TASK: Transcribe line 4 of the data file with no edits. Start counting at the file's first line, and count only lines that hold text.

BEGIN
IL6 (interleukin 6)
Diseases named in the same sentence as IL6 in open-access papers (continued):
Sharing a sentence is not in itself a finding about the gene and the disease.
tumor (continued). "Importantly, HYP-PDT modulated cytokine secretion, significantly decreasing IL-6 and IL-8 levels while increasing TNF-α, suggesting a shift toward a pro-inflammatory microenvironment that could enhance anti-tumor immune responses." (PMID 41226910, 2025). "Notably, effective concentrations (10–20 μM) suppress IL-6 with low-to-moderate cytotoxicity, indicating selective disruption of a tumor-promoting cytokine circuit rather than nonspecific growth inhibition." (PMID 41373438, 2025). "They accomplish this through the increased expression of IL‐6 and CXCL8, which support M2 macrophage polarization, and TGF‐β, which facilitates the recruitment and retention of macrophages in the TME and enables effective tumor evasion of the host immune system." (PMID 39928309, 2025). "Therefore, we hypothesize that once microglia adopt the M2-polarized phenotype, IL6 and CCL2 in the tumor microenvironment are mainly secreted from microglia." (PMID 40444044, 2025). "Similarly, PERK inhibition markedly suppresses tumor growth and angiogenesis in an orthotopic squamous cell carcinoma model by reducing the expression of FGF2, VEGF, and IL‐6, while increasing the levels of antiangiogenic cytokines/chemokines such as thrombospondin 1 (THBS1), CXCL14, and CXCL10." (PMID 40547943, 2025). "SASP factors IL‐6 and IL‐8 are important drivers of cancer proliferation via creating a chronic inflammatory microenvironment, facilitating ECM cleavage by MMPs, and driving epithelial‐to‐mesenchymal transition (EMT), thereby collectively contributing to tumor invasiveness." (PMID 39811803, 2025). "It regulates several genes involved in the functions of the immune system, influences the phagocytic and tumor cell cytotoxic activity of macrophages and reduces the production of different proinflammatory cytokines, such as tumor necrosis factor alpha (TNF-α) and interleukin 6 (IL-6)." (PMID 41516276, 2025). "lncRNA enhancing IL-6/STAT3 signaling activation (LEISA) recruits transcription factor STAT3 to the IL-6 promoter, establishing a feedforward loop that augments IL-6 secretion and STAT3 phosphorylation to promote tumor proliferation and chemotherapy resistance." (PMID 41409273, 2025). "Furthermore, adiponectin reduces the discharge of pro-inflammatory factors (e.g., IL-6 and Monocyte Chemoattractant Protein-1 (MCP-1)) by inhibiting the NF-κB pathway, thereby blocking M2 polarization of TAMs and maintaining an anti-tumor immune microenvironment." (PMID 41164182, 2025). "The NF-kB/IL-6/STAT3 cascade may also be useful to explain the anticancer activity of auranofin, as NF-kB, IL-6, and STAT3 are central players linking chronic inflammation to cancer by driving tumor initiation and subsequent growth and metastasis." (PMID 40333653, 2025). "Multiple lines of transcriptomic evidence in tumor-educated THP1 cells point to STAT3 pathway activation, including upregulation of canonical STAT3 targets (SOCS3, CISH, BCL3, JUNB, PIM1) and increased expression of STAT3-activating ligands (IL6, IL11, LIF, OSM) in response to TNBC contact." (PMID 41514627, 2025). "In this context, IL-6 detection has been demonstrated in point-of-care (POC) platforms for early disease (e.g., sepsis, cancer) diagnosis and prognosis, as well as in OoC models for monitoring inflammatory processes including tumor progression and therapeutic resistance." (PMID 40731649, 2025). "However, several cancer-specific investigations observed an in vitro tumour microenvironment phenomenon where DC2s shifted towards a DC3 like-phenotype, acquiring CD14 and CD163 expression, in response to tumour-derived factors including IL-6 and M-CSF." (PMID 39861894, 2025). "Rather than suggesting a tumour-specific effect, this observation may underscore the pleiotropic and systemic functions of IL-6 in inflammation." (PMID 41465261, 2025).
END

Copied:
tumor (continued). "Importantly, HYP-PDT modulated cytokine secretion, significantly decreasing IL-6 and IL-8 levels while increasing TNF-α, suggesting a shift toward a pro-inflammatory microenvironment that could enhance anti-tumor immune responses." (PMID 41226910, 2025). "Notably, effective concentrations (10–20 μM) suppress IL-6 with low-to-moderate cytotoxicity, indicating selective disruption of a tumor-promoting cytokine circuit rather than nonspecific growth inhibition." (PMID 41373438, 2025). "They accomplish this through the increased expression of IL‐6 and CXCL8, which support M2 macrophage polarization, and TGF‐β, which facilitates the recruitment and retention of macrophages in the TME and enables effective tumor evasion of the host immune system." (PMID 39928309, 2025). "Therefore, we hypothesize that once microglia adopt the M2-polarized phenotype, IL6 and CCL2 in the tumor microenvironment are mainly secreted from microglia." (PMID 40444044, 2025). "Similarly, PERK inhibition markedly suppresses tumor growth and angiogenesis in an orthotopic squamous cell carcinoma model by reducing the expression of FGF2, VEGF, and IL‐6, while increasing the levels of antiangiogenic cytokines/chemokines such as thrombospondin 1 (THBS1), CXCL14, and CXCL10." (PMID 40547943, 2025). "SASP factors IL‐6 and IL‐8 are important drivers of cancer proliferation via creating a chronic inflammatory microenvironment, facilitating ECM cleavage by MMPs, and driving epithelial‐to‐mesenchymal transition (EMT), thereby collectively contributing to tumor invasiveness." (PMID 39811803, 2025). "It regulates several genes involved in the functions of the immune system, influences the phagocytic and tumor cell cytotoxic activity of macrophages and reduces the production of different proinflammatory cytokines, such as tumor necrosis factor alpha (TNF-α) and interleukin 6 (IL-6)." (PMID 41516276, 2025). "lncRNA enhancing IL-6/STAT3 signaling activation (LEISA) recruits transcription factor STAT3 to the IL-6 promoter, establishing a feedforward loop that augments IL-6 secretion and STAT3 phosphorylation to promote tumor proliferation and chemotherapy resistance." (PMID 41409273, 2025). "Furthermore, adiponectin reduces the discharge of pro-inflammatory factors (e.g., IL-6 and Monocyte Chemoattractant Protein-1 (MCP-1)) by inhibiting the NF-κB pathway, thereby blocking M2 polarization of TAMs and maintaining an anti-tumor immune microenvironment." (PMID 41164182, 2025). "The NF-kB/IL-6/STAT3 cascade may also be useful to explain the anticancer activity of auranofin, as NF-kB, IL-6, and STAT3 are central players linking chronic inflammation to cancer by driving tumor initiation and subsequent growth and metastasis." (PMID 40333653, 2025). "Multiple lines of transcriptomic evidence in tumor-educated THP1 cells point to STAT3 pathway activation, including upregulation of canonical STAT3 targets (SOCS3, CISH, BCL3, JUNB, PIM1) and increased expression of STAT3-activating ligands (IL6, IL11, LIF, OSM) in response to TNBC contact." (PMID 41514627, 2025). "In this context, IL-6 detection has been demonstrated in point-of-care (POC) platforms for early disease (e.g., sepsis, cancer) diagnosis and prognosis, as well as in OoC models for monitoring inflammatory processes including tumor progression and therapeutic resistance." (PMID 40731649, 2025). "However, several cancer-specific investigations observed an in vitro tumour microenvironment phenomenon where DC2s shifted towards a DC3 like-phenotype, acquiring CD14 and CD163 expression, in response to tumour-derived factors including IL-6 and M-CSF." (PMID 39861894, 2025). "Rather than suggesting a tumour-specific effect, this observation may underscore the pleiotropic and systemic functions of IL-6 in inflammation." (PMID 41465261, 2025).